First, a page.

Manufacturers told to make women friendly agricultural machines
agriculture equipment manufacturers have been advised to produce women-friendly farming machines to attract more women into the sector.
Dr. Julius Gatune, Senior Researcher and Policy Advisor, Africa Centre for Economic Transformation (ACET) said women are restricted to the most difficult work, including weeding and planting.
The researcher bemoaned that most agricultural implements and equipment were manned by men, relegating women to do menial jobs in farming.
He suggested that women should be encouraged into machine operation by giving them the technical know-how in operating farm machines, to help increase productivity.
Dr. Gatune further said not only women be trained in machine operations, but also be given knowledge to become extension officers as in some parts of African, it is forbidden for male extension officers to interact with females.
He revealed that annually, $68 billion was used by the Africa continent to import food most of which he said could be produced in Africa.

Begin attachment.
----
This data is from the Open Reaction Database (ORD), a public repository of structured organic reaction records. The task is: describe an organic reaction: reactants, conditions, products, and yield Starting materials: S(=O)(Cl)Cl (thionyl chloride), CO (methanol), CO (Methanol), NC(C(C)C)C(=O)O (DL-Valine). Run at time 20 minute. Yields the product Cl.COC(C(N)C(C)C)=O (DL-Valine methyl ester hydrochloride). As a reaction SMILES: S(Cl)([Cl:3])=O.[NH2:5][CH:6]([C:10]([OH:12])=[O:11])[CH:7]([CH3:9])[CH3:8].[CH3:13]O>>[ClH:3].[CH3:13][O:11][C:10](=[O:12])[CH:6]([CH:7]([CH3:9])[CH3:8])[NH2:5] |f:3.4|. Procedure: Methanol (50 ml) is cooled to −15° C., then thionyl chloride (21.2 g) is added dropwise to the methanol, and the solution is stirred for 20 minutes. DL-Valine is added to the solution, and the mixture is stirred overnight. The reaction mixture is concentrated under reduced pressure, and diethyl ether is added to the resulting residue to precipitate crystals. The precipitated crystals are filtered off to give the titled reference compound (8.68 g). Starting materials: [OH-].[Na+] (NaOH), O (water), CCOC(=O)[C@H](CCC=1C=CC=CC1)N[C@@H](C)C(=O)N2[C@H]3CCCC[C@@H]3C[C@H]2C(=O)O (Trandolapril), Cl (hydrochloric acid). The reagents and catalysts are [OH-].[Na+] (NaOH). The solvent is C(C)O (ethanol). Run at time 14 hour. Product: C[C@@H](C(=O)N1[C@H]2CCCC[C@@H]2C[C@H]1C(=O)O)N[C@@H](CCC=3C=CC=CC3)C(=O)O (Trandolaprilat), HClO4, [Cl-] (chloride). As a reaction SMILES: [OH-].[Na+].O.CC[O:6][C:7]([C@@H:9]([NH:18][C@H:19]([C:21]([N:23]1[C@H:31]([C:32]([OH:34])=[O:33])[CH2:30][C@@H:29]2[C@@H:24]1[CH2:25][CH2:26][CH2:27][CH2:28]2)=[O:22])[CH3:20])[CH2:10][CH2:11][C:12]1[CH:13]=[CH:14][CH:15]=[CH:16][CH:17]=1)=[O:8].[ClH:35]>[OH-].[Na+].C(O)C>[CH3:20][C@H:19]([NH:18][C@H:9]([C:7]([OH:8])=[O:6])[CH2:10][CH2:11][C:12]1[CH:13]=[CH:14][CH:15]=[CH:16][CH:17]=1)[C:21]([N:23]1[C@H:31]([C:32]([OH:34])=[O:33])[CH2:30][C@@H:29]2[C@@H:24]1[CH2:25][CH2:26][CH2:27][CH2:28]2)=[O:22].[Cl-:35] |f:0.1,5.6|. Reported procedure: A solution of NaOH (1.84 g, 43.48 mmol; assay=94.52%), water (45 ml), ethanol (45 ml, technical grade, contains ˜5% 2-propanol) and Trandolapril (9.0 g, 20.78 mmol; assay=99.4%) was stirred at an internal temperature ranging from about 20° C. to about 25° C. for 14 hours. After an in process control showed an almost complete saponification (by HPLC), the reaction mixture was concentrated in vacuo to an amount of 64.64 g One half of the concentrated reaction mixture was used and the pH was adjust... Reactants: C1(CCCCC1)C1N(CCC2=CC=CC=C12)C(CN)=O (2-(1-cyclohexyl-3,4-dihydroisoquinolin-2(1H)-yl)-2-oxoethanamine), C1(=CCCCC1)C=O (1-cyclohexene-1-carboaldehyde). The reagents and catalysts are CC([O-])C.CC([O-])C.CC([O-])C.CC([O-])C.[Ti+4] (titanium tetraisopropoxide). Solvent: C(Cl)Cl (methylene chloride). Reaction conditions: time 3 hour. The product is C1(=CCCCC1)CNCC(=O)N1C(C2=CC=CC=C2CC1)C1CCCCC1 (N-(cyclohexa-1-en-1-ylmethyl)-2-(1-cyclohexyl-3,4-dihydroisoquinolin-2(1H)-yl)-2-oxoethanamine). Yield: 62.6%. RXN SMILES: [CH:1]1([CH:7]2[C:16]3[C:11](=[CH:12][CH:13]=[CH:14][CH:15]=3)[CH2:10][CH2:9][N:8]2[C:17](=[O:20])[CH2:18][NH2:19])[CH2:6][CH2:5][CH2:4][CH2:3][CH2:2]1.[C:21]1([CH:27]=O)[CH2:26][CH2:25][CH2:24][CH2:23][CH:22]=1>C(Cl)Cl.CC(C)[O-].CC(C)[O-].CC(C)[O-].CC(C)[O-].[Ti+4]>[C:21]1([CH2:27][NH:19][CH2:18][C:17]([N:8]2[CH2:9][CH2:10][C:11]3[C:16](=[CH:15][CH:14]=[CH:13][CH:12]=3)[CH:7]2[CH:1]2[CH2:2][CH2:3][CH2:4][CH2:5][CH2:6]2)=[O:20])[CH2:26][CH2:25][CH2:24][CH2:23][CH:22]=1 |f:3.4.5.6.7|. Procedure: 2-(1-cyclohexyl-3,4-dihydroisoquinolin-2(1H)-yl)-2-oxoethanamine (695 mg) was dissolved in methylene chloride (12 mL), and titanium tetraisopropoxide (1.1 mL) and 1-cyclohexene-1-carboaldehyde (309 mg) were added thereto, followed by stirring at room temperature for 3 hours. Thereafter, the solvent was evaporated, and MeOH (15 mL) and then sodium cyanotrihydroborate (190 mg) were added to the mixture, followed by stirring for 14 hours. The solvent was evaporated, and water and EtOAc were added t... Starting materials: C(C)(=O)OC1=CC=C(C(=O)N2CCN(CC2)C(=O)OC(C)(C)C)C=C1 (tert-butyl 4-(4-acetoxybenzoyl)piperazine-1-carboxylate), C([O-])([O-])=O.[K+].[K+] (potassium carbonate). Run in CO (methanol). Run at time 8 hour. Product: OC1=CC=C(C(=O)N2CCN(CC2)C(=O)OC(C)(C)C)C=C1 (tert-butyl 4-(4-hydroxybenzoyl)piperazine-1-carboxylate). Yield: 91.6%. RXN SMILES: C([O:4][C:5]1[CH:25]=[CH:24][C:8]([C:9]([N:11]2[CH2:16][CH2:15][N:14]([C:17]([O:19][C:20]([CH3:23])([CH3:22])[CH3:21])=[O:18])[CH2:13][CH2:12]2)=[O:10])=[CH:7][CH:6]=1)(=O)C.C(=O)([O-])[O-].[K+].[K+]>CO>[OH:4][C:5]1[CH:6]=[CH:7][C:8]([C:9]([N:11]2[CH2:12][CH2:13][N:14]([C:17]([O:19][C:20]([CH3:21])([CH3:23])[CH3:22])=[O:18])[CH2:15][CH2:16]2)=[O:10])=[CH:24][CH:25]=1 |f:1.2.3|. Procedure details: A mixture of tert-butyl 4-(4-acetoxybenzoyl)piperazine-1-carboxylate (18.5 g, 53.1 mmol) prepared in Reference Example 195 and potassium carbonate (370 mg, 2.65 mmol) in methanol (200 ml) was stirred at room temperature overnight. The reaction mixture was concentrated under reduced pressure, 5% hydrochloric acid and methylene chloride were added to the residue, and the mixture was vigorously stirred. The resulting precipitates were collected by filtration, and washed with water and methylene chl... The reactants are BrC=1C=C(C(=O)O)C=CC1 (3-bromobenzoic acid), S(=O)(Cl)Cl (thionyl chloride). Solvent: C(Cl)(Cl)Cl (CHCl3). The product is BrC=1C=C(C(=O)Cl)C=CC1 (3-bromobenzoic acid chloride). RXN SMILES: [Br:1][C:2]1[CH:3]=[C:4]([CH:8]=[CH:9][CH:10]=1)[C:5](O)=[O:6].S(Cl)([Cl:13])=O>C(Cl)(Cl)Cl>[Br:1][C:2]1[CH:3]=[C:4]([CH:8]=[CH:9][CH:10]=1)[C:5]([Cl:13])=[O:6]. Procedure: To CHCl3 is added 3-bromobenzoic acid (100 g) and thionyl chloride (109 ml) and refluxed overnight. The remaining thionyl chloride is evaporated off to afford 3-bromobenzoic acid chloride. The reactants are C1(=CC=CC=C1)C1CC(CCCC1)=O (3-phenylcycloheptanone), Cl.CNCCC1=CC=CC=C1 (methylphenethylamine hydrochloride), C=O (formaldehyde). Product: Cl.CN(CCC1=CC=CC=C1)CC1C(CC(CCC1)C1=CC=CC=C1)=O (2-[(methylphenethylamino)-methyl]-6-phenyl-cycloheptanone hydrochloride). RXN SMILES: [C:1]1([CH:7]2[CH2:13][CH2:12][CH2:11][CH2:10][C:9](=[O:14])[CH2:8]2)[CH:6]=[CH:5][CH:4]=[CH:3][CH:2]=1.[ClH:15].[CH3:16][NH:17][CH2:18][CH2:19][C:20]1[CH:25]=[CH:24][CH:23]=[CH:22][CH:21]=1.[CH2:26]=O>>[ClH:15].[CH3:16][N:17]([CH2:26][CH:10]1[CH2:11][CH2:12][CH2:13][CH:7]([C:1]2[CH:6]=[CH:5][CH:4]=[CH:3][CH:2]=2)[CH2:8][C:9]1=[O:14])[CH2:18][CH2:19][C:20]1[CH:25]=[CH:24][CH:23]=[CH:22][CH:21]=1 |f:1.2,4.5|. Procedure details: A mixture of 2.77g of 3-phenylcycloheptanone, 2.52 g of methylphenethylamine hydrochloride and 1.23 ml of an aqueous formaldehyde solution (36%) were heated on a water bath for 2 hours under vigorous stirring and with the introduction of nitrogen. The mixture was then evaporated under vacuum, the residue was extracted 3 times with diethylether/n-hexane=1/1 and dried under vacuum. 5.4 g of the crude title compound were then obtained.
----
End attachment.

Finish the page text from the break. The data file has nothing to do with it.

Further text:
“Achieving gender balance in farming is having access to land, access to cheap technologies and inputs, access to digital access, micro-finance and basic savings and loans, more women as extension officers and more innovative training programmes for them,” he added.
He said Africa had closed to 60 percent of the world’s uncultivated arable lands, round sunshine for long growing seasons, expanding markets for foods and the youthful population.
Dr. Gatune gave said agricultural transformation included two processes – modernising farming by boosting productivity and running farms as modern business, as well as strengthening the links between farms and other economic sectors and in mutually beneficial process whereby farm output supports manufacturing (through agro-processing) and other sectors support farming by modern manufactured inputs and services.
He however, said, there were challenges in accessing land and security of tenure, low farm productivity, farming not profitable, low access to inputs and output markets and finance, weak value chains; storage, transport and aging farming population.
“We have to also fill-in the missing middle-educated youth; farmer education, finance and input, warehouse receipt system and storage, export markets certification-cold storage at airport, processors, supermarkets and government food procurement, large contract farmers.”
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